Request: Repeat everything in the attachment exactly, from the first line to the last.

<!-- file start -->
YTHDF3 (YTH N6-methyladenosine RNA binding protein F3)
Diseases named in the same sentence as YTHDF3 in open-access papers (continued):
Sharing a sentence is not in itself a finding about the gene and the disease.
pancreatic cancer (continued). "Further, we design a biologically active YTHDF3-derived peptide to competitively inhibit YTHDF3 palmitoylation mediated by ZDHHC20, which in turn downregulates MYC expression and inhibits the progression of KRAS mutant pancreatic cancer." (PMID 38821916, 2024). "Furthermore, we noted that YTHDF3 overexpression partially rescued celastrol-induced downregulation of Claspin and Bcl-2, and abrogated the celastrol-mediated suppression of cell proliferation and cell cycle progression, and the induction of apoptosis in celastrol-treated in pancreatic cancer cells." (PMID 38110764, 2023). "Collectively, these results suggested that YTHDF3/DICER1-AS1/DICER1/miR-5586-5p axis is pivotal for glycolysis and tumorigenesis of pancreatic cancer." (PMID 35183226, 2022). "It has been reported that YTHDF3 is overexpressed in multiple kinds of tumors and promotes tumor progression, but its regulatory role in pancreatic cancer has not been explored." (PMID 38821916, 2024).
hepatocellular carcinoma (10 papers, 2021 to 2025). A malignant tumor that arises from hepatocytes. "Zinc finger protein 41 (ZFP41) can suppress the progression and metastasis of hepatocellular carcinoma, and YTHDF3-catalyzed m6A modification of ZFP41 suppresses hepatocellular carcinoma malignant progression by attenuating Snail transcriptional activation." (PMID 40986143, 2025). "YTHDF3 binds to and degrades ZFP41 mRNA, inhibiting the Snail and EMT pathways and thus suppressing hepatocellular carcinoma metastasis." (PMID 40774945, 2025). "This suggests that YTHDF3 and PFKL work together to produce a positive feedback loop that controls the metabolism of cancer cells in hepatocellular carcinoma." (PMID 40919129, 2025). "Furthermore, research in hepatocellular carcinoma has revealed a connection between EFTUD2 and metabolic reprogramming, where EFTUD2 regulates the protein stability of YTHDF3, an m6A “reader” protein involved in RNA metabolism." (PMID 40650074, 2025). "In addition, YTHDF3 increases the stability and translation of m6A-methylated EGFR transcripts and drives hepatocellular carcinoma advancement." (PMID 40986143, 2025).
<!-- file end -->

YTHDF3 (YTH N6-methyladenosine RNA binding protein F3)
Diseases named in the same sentence as YTHDF3 in open-access papers (continued):
Sharing a sentence is not in itself a finding about the gene and the disease.
pancreatic cancer (continued). "Further, we design a biologically active YTHDF3-derived peptide to competitively inhibit YTHDF3 palmitoylation mediated by ZDHHC20, which in turn downregulates MYC expression and inhibits the progression of KRAS mutant pancreatic cancer." (PMID 38821916, 2024). "Furthermore, we noted that YTHDF3 overexpression partially rescued celastrol-induced downregulation of Claspin and Bcl-2, and abrogated the celastrol-mediated suppression of cell proliferation and cell cycle progression, and the induction of apoptosis in celastrol-treated in pancreatic cancer cells." (PMID 38110764, 2023). "Collectively, these results suggested that YTHDF3/DICER1-AS1/DICER1/miR-5586-5p axis is pivotal for glycolysis and tumorigenesis of pancreatic cancer." (PMID 35183226, 2022). "It has been reported that YTHDF3 is overexpressed in multiple kinds of tumors and promotes tumor progression, but its regulatory role in pancreatic cancer has not been explored." (PMID 38821916, 2024).
hepatocellular carcinoma (10 papers, 2021 to 2025). A malignant tumor that arises from hepatocytes. "Zinc finger protein 41 (ZFP41) can suppress the progression and metastasis of hepatocellular carcinoma, and YTHDF3-catalyzed m6A modification of ZFP41 suppresses hepatocellular carcinoma malignant progression by attenuating Snail transcriptional activation." (PMID 40986143, 2025). "YTHDF3 binds to and degrades ZFP41 mRNA, inhibiting the Snail and EMT pathways and thus suppressing hepatocellular carcinoma metastasis." (PMID 40774945, 2025). "This suggests that YTHDF3 and PFKL work together to produce a positive feedback loop that controls the metabolism of cancer cells in hepatocellular carcinoma." (PMID 40919129, 2025). "Furthermore, research in hepatocellular carcinoma has revealed a connection between EFTUD2 and metabolic reprogramming, where EFTUD2 regulates the protein stability of YTHDF3, an m6A “reader” protein involved in RNA metabolism." (PMID 40650074, 2025). "In addition, YTHDF3 increases the stability and translation of m6A-methylated EGFR transcripts and drives hepatocellular carcinoma advancement." (PMID 40986143, 2025).